Crucial advances were certainly made in the realm of theory (the Yenan Forum) represents a watershed work in this sphere) and in the realm of practice as well. Yes, there were some weaknesses and errors, stemming from a certain influence of nationalism and some mechanical materialism and left-economism, but nevertheless some very real, if beginning, radical ruptures were effected, and these need to be built upon and not lightly dismissed. Anybody who thinks that the ballet "The Red Detachment of Women"-with, among other things, its casting of forceful women leading characters (in a ballet no less, and in China, one generation or so away from bound feet!), and its strikingly new and inspiring movements which, in their daringness, influenced ballet and modern dance internationally in the '60s-is not revolutionary in content and in form and was not a clear advance in the sphere of revolutionary art as art, needs to ...well, look again!
Is Art More Powerful When Artists 'Conceal Their Views'?
This raises another important point of controversy. As was said before, revolutionary art does not have to be explicitly political in content. But what should be said concerning, for instance, Engels' statement that:
"The more the opinions of the author remain hidden, the better for the work of art" ("Letter to Margaret Harkness," 1888, reprinted in Marx and Engels, Literature and Art, Progress Publishers 1978, p. 91).
As any kind of general principle or guideline, this is quite simply wrong. In all fairness to Engels it should also be said that in the context in which this statement appeared he was particularly concerned that things be left a little more "open-ended" for the primarily bourgeois audiences the novels being discussed were aimed at than they might be for an audience starting off with a much greater degree of understanding and unity with a full revolutionary programme. And in other passages, such as in an 1885 letter to Minna Kautsky (see p. 88 of the same book), you get the sense that Engels is more justifiably critiquing didactic sledgehammer approaches to infusing art with politics and confounding art with political propaganda. He makes the point that the broader social purpose "must become manifest from the situation and the action themselves without being expressly pointed out and...the author does not have to serve the reader on a platter the future historical resolution of the social conflicts he describes."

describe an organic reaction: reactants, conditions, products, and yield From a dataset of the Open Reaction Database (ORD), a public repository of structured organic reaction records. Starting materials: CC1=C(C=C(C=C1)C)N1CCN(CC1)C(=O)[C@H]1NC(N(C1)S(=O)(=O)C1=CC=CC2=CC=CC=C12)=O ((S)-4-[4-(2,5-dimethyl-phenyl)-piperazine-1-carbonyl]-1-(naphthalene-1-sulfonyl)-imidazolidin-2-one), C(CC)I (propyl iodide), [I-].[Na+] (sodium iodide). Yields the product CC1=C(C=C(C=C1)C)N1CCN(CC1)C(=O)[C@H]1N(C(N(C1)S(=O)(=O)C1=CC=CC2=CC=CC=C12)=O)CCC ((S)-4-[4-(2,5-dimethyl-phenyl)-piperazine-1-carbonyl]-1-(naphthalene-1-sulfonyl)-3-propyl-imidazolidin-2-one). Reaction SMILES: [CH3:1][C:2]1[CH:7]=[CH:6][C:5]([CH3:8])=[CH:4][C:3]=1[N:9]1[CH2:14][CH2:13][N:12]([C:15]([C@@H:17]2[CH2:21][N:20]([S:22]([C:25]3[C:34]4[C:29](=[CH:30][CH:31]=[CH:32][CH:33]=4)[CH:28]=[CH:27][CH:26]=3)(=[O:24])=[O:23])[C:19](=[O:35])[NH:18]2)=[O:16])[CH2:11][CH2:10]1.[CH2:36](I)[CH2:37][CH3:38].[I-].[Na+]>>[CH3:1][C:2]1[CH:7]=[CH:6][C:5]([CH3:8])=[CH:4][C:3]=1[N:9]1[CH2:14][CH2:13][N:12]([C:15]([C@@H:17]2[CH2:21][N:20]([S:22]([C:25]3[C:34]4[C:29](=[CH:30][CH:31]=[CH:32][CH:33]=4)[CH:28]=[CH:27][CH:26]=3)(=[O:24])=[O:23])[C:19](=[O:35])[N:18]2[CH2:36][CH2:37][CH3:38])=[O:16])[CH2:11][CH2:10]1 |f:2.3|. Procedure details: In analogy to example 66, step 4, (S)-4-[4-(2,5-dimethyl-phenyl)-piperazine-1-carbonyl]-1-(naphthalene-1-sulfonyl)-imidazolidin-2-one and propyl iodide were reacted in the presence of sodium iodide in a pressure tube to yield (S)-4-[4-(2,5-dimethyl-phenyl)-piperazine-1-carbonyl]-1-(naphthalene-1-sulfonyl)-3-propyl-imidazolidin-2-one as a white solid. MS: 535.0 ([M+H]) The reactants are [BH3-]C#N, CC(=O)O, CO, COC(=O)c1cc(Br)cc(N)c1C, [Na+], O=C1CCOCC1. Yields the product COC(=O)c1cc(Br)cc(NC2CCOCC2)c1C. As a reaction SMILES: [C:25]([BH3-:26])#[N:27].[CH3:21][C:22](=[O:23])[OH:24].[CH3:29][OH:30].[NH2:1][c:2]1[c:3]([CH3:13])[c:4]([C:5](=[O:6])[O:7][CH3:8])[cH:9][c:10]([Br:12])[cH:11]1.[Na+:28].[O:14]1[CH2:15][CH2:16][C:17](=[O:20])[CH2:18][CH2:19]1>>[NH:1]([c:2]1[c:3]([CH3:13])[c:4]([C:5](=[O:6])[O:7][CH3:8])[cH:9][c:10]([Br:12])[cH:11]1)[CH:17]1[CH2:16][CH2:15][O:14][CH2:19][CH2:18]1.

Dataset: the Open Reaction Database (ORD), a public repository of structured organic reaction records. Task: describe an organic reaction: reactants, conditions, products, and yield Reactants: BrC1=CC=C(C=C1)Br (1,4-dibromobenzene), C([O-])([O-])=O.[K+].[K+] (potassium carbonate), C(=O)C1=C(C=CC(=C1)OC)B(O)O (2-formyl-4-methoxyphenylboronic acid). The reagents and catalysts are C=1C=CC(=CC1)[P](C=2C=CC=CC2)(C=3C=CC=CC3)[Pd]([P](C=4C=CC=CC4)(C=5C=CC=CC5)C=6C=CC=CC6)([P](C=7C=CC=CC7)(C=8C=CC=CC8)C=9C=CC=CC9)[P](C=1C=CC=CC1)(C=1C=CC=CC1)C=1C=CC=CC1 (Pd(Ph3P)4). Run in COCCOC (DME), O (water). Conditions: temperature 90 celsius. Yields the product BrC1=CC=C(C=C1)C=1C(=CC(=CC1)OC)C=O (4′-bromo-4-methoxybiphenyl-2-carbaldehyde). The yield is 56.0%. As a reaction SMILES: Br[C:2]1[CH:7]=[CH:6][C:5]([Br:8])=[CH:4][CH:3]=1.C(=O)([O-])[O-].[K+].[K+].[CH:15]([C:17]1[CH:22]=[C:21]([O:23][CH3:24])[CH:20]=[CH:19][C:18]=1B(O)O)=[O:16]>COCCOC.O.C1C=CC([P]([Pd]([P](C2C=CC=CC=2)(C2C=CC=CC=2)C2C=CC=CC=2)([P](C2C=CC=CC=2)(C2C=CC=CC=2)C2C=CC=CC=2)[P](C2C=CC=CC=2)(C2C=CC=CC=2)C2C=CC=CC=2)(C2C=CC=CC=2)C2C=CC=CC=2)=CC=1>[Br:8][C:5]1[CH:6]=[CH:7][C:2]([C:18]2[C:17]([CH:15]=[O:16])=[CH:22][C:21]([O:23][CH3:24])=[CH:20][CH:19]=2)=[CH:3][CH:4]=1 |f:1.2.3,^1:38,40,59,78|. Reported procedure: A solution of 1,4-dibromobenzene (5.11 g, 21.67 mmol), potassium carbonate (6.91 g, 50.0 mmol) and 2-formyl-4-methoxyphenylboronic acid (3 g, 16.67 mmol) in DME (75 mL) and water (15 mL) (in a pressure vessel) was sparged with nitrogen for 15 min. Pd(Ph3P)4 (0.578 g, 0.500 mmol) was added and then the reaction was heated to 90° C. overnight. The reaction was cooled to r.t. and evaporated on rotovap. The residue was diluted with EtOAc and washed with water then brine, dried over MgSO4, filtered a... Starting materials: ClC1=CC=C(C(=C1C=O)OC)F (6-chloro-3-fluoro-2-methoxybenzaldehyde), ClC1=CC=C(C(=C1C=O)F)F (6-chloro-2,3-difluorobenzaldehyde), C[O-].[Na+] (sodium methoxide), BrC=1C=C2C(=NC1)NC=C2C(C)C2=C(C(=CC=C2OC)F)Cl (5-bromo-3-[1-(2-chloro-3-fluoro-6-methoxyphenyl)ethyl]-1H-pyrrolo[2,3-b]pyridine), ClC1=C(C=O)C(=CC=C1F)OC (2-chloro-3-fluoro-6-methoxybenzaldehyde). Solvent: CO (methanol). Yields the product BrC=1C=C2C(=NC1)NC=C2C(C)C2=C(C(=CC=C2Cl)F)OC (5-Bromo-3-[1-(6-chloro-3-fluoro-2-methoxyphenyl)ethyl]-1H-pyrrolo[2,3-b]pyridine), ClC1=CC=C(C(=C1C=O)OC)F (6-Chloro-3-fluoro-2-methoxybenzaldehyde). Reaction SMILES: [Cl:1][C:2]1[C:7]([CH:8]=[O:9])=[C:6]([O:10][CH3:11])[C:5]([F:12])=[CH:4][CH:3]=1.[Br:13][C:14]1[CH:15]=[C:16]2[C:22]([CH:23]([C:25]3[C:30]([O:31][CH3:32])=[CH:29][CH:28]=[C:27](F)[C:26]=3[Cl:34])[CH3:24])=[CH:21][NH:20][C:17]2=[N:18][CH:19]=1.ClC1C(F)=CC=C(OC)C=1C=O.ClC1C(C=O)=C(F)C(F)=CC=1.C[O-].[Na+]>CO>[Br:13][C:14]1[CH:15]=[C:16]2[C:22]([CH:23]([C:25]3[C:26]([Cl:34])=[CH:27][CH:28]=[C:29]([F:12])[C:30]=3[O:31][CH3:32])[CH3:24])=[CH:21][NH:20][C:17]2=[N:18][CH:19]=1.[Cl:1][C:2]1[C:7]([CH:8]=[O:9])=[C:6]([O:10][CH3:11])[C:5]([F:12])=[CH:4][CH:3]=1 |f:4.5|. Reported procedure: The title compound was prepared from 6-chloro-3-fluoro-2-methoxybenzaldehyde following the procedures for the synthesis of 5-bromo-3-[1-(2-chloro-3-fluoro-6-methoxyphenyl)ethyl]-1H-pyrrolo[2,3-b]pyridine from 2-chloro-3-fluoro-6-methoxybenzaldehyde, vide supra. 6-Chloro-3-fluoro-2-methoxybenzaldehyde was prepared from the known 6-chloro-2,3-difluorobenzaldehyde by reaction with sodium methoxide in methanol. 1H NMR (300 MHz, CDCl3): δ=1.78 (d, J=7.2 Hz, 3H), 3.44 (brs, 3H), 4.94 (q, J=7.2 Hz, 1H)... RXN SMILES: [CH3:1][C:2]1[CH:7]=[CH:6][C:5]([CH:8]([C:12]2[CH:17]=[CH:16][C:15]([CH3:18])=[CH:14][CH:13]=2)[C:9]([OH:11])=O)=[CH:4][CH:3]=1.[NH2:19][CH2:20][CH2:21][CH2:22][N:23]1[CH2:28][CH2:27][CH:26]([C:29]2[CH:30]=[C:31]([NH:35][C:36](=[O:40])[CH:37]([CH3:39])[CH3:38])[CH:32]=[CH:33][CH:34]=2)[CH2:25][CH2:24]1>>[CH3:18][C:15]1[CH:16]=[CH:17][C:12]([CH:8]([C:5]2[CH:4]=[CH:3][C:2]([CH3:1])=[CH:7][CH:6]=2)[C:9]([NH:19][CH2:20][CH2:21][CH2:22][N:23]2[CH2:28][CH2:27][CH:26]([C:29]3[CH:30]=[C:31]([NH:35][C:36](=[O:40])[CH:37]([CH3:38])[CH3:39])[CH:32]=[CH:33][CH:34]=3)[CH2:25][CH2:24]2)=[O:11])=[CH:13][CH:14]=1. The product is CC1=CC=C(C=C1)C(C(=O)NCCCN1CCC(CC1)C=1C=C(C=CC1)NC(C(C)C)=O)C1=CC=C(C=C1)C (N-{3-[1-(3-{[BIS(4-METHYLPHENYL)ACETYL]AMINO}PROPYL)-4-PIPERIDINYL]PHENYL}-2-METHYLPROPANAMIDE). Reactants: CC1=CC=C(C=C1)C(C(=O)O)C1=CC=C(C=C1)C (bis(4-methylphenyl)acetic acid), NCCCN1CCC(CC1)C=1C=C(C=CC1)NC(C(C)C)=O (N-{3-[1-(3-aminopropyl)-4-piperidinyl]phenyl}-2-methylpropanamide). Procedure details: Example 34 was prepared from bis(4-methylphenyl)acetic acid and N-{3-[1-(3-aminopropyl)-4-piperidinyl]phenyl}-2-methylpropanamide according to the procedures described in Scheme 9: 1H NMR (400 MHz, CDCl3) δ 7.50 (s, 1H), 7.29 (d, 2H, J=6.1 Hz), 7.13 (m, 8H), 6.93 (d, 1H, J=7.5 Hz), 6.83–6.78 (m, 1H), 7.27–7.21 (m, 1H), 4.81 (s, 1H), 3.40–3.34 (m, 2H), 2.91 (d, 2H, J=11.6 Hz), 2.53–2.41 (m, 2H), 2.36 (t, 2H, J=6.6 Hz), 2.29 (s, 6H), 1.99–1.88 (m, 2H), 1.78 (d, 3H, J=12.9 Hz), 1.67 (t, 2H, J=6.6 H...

While this is not fully developed I think Engels is here grappling with the need to preserve the characteristics of art as art and not confound it with political agitation and propaganda. Nevertheless it seems he was going too far on this: the point is not that artists should never point to ultimate solutions, etc., but that this must be done in accordance with the characteristics of art, which are different from those of politics. The point is not to "conceal our views" but that these views must be presented well, again, in keeping with the characteristics of art as art, as distinct from politics. The audience for art, and revolutionary art in particular, wants neither pablum nor sledgehammers, but art which is rich, complex, and again, which presents life "on a higher plane, more intense, more concentrated, more typical, nearer the ideal, and therefore more universal than actual everyday life."
The notion that in order to be effective, even in a political sense, art should necessarily make a principle out of staying away from political themes and current political events in particular, is also wrong. It is one thing to say that it is difficult to do such art well, or in a way which can have lasting value. This is largely true, mainly because of difficulties in getting profound insights and "perspective" when close upon some newly arisen question, but it is certainly not impossible! And it is also true that even where such art doesn't reach the highest standards, it may still be very good and necessary, even if it doesn't have lasting social significance.